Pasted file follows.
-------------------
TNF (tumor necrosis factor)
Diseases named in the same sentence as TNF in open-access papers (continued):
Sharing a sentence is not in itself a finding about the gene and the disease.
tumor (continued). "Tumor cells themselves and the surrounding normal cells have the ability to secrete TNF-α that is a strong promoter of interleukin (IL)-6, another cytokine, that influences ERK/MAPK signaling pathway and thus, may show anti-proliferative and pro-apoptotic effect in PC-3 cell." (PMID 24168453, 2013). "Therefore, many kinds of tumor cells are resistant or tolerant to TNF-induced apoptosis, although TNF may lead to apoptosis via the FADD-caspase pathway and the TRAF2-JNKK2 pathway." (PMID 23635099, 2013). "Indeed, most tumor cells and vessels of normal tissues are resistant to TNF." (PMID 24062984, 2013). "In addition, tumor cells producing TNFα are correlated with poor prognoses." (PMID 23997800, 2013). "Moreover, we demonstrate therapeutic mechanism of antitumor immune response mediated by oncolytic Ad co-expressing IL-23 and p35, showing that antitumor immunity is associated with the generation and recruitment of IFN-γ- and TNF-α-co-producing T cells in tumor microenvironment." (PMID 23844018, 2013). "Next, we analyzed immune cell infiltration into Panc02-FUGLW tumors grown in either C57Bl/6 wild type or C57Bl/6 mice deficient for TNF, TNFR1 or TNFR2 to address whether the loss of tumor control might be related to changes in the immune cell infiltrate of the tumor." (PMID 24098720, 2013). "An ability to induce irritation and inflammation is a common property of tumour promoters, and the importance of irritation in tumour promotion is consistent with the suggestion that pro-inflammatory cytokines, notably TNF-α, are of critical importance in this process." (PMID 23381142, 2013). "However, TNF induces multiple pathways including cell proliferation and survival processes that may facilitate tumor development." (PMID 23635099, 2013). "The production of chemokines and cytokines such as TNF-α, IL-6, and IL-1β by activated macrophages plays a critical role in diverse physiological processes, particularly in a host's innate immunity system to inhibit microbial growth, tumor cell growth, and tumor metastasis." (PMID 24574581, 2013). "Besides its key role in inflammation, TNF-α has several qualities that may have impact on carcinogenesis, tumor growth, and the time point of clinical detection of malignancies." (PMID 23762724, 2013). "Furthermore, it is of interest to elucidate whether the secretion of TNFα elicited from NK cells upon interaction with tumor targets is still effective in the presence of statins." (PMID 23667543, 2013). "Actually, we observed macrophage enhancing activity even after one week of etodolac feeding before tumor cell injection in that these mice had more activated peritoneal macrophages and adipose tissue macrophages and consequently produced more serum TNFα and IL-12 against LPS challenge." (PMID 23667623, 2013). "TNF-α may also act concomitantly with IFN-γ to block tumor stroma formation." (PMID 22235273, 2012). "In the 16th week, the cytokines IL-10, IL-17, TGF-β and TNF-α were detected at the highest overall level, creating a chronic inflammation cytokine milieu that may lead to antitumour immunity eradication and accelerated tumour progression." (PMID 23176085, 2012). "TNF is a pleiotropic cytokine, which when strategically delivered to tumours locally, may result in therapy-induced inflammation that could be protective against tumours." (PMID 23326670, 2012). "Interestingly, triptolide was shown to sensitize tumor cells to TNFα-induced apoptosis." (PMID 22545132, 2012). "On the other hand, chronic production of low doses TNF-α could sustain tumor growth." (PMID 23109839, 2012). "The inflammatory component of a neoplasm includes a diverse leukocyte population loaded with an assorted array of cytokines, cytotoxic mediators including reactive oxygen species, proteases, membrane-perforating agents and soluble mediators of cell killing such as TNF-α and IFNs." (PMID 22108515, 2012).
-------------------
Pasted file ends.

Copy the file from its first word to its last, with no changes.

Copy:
TNF (tumor necrosis factor)
Diseases named in the same sentence as TNF in open-access papers (continued):
Sharing a sentence is not in itself a finding about the gene and the disease.
tumor (continued). "Tumor cells themselves and the surrounding normal cells have the ability to secrete TNF-α that is a strong promoter of interleukin (IL)-6, another cytokine, that influences ERK/MAPK signaling pathway and thus, may show anti-proliferative and pro-apoptotic effect in PC-3 cell." (PMID 24168453, 2013). "Therefore, many kinds of tumor cells are resistant or tolerant to TNF-induced apoptosis, although TNF may lead to apoptosis via the FADD-caspase pathway and the TRAF2-JNKK2 pathway." (PMID 23635099, 2013). "Indeed, most tumor cells and vessels of normal tissues are resistant to TNF." (PMID 24062984, 2013). "In addition, tumor cells producing TNFα are correlated with poor prognoses." (PMID 23997800, 2013). "Moreover, we demonstrate therapeutic mechanism of antitumor immune response mediated by oncolytic Ad co-expressing IL-23 and p35, showing that antitumor immunity is associated with the generation and recruitment of IFN-γ- and TNF-α-co-producing T cells in tumor microenvironment." (PMID 23844018, 2013). "Next, we analyzed immune cell infiltration into Panc02-FUGLW tumors grown in either C57Bl/6 wild type or C57Bl/6 mice deficient for TNF, TNFR1 or TNFR2 to address whether the loss of tumor control might be related to changes in the immune cell infiltrate of the tumor." (PMID 24098720, 2013). "An ability to induce irritation and inflammation is a common property of tumour promoters, and the importance of irritation in tumour promotion is consistent with the suggestion that pro-inflammatory cytokines, notably TNF-α, are of critical importance in this process." (PMID 23381142, 2013). "However, TNF induces multiple pathways including cell proliferation and survival processes that may facilitate tumor development." (PMID 23635099, 2013). "The production of chemokines and cytokines such as TNF-α, IL-6, and IL-1β by activated macrophages plays a critical role in diverse physiological processes, particularly in a host's innate immunity system to inhibit microbial growth, tumor cell growth, and tumor metastasis." (PMID 24574581, 2013). "Besides its key role in inflammation, TNF-α has several qualities that may have impact on carcinogenesis, tumor growth, and the time point of clinical detection of malignancies." (PMID 23762724, 2013). "Furthermore, it is of interest to elucidate whether the secretion of TNFα elicited from NK cells upon interaction with tumor targets is still effective in the presence of statins." (PMID 23667543, 2013). "Actually, we observed macrophage enhancing activity even after one week of etodolac feeding before tumor cell injection in that these mice had more activated peritoneal macrophages and adipose tissue macrophages and consequently produced more serum TNFα and IL-12 against LPS challenge." (PMID 23667623, 2013). "TNF-α may also act concomitantly with IFN-γ to block tumor stroma formation." (PMID 22235273, 2012). "In the 16th week, the cytokines IL-10, IL-17, TGF-β and TNF-α were detected at the highest overall level, creating a chronic inflammation cytokine milieu that may lead to antitumour immunity eradication and accelerated tumour progression." (PMID 23176085, 2012). "TNF is a pleiotropic cytokine, which when strategically delivered to tumours locally, may result in therapy-induced inflammation that could be protective against tumours." (PMID 23326670, 2012). "Interestingly, triptolide was shown to sensitize tumor cells to TNFα-induced apoptosis." (PMID 22545132, 2012). "On the other hand, chronic production of low doses TNF-α could sustain tumor growth." (PMID 23109839, 2012). "The inflammatory component of a neoplasm includes a diverse leukocyte population loaded with an assorted array of cytokines, cytotoxic mediators including reactive oxygen species, proteases, membrane-perforating agents and soluble mediators of cell killing such as TNF-α and IFNs." (PMID 22108515, 2012).